JAY — A Spruce Mountain High School Envirothon team will travel to Canada to compete in the 2016 North American Competition on July 24-29.

Amber Delaney and Liesel Krout were on the team that competed in the 2015 North American Envirothon in Springfield, Mo.

Envirothon is the nation’s largest environmental science competition and includes tests in forestry, aquatic ecology, wildlife biology and soil science. Teams also must give presentations on current-issue topics, which this year is invasive species.

In May, the Spruce Mountain team won the Western Regional Envirothon Competition. It had the highest scores in all five categories.

The team went on to win the Maine competition. It finished first in soils, aquatics and current issue. With that win, the team moved on to the North American competition in Peterborough, Ontario. 

Adviser Rob Taylor said about $2,000 will be needed for the trip this year. The team will hold fundraising events.

The members will drive to Peterborough and will make several stops along the way. In Montreal, the St. Lawrence Seaway will be studied to see how it might be possible to prevent the spread of invasives. Nature museums in Ottawa will give insight into the history and ecosystems of Canada.

Once in Peterborough, the team will explore the parks and look at the waterway which features a unique hydraulic lock system.

Peterborough is on the Otonabee River and is part of the Trent Severn Waterway. The waterway connects Lake Ontario and Lake Huron and other lakes using a system of 41 locks. It includes several man-made canals.

“It’s Ontario’s summer playground,” Taylor said. “I’m guessing the current-issue problem will be to create a management plan for the waterway. All information used can be transferred if another scenario is asked for.”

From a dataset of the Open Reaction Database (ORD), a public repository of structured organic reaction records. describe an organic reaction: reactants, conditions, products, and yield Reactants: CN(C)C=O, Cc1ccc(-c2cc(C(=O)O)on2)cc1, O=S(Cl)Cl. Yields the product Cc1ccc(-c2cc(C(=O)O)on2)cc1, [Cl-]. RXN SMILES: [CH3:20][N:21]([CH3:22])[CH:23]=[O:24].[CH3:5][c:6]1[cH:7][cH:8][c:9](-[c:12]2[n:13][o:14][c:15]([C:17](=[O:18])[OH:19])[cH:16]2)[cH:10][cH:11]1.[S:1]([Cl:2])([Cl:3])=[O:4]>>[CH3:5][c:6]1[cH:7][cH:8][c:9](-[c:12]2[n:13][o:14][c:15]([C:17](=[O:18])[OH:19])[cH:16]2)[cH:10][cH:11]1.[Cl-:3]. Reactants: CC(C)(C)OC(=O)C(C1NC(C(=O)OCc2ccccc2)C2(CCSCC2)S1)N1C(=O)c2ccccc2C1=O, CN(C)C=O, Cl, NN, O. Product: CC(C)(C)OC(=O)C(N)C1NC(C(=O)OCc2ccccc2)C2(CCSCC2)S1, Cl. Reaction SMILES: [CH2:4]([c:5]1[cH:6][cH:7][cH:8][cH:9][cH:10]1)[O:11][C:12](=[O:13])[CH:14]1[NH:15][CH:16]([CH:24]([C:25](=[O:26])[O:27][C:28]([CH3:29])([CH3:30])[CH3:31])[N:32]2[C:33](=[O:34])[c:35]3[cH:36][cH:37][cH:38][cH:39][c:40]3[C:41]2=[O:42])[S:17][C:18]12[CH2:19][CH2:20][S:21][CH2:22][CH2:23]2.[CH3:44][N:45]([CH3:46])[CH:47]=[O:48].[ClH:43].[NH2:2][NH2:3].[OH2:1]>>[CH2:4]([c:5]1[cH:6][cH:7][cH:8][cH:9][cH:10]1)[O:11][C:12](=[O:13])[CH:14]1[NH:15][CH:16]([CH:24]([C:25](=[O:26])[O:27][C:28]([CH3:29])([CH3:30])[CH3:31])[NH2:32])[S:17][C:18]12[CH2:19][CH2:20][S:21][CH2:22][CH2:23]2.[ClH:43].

He said the team has learned a lot about geography, history, local politics and the Canadian national political system. 

William Brenner has learned much about invasives through his participation in Envirothon, including how species are introduced and some of their effects. 

Jordan Daigle has learned that species considered native in the United States can be invasive in Canada and vice versa. The Eastern gray squirrel is invasive in Canada. The northern pike is invasive here.

Daigle, a junior, likes forestry and wildlife. The animals are more interesting, he said.

Krout is developing a management plan for the round goby. First discovered in Ontario in 1990, the fish is native to the Black and Caspian seas. It has probably spread to all five Great Lakes, she said.

Delaney is working on a plan for giant hogweed. This plant has received a lot of notice recently because it can cause severe rashes and blindness.

[email protected]

To support the Spruce Mountain High School Envirothon team’s trip to Canada to compete in the North America-level competition, email Rob Taylor: [email protected]


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